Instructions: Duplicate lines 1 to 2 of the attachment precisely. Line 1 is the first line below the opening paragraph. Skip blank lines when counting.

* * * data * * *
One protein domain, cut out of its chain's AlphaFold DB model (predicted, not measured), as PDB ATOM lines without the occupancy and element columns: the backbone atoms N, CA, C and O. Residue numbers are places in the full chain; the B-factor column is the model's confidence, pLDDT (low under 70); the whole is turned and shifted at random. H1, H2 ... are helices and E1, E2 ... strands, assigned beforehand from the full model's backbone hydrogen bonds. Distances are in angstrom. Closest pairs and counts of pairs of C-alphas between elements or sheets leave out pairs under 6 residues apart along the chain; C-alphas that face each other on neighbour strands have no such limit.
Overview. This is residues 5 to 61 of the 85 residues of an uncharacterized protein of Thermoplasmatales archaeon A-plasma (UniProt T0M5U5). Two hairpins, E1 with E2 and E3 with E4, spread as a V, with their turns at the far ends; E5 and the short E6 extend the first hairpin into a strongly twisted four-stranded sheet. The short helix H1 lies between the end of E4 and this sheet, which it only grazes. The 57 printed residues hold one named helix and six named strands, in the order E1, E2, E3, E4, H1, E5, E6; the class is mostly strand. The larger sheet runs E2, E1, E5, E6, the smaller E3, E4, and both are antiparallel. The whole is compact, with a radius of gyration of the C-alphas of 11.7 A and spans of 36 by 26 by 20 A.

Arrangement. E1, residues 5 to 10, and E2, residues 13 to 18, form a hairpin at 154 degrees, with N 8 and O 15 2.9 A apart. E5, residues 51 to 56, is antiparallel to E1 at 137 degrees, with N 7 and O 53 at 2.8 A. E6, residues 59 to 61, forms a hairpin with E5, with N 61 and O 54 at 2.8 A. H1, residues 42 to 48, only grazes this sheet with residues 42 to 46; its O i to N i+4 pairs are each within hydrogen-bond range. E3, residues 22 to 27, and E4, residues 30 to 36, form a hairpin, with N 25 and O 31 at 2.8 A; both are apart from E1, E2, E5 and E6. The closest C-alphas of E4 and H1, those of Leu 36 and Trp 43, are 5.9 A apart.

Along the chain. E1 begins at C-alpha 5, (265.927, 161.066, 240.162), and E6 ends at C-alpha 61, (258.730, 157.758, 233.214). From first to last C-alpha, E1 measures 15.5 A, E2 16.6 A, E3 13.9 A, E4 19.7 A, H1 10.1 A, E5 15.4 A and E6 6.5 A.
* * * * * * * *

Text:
Overview. This is residues 5 to 61 of the 85 residues of an uncharacterized protein of Thermoplasmatales archaeon A-plasma (UniProt T0M5U5). Two hairpins, E1 with E2 and E3 with E4, spread as a V, with their turns at the far ends; E5 and the short E6 extend the first hairpin into a strongly twisted four-stranded sheet. The short helix H1 lies between the end of E4 and this sheet, which it only grazes. The 57 printed residues hold one named helix and six named strands, in the order E1, E2, E3, E4, H1, E5, E6; the class is mostly strand. The larger sheet runs E2, E1, E5, E6, the smaller E3, E4, and both are antiparallel. The whole is compact, with a radius of gyration of the C-alphas of 11.7 A and spans of 36 by 26 by 20 A.

Arrangement. E1, residues 5 to 10, and E2, residues 13 to 18, form a hairpin at 154 degrees, with N 8 and O 15 2.9 A apart. E5, residues 51 to 56, is antiparallel to E1 at 137 degrees, with N 7 and O 53 at 2.8 A. E6, residues 59 to 61, forms a hairpin with E5, with N 61 and O 54 at 2.8 A. H1, residues 42 to 48, only grazes this sheet with residues 42 to 46; its O i to N i+4 pairs are each within hydrogen-bond range. E3, residues 22 to 27, and E4, residues 30 to 36, form a hairpin, with N 25 and O 31 at 2.8 A; both are apart from E1, E2, E5 and E6. The closest C-alphas of E4 and H1, those of Leu 36 and Trp 43, are 5.9 A apart.